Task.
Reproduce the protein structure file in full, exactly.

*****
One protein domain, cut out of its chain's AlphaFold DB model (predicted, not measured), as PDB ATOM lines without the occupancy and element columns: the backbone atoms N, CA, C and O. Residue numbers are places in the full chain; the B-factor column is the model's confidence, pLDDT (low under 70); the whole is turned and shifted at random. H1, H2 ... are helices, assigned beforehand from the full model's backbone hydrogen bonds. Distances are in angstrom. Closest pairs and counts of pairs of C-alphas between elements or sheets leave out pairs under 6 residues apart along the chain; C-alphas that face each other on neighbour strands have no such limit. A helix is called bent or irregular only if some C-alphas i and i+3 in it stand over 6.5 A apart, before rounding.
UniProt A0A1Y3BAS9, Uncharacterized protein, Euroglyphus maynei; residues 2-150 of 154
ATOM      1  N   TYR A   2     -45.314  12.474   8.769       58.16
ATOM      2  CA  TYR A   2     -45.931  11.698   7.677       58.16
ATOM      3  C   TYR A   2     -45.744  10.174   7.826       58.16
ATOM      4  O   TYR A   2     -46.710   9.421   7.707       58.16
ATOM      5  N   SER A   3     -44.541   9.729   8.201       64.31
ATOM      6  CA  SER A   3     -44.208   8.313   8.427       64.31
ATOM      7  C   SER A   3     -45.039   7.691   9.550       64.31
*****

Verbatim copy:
One protein domain, cut out of its chain's AlphaFold DB model (predicted, not measured), as PDB ATOM lines without the occupancy and element columns: the backbone atoms N, CA, C and O. Residue numbers are places in the full chain; the B-factor column is the model's confidence, pLDDT (low under 70); the whole is turned and shifted at random. H1, H2 ... are helices, assigned beforehand from the full model's backbone hydrogen bonds. Distances are in angstrom. Closest pairs and counts of pairs of C-alphas between elements or sheets leave out pairs under 6 residues apart along the chain; C-alphas that face each other on neighbour strands have no such limit. A helix is called bent or irregular only if some C-alphas i and i+3 in it stand over 6.5 A apart, before rounding.
UniProt A0A1Y3BAS9, Uncharacterized protein, Euroglyphus maynei; residues 2-150 of 154
ATOM      1  N   TYR A   2     -45.314  12.474   8.769       58.16
ATOM      2  CA  TYR A   2     -45.931  11.698   7.677       58.16
ATOM      3  C   TYR A   2     -45.744  10.174   7.826       58.16
ATOM      4  O   TYR A   2     -46.710   9.421   7.707       58.16
ATOM      5  N   SER A   3     -44.541   9.729   8.201       64.31
ATOM      6  CA  SER A   3     -44.208   8.313   8.427       64.31
ATOM      7  C   SER A   3     -45.039   7.691   9.550       64.31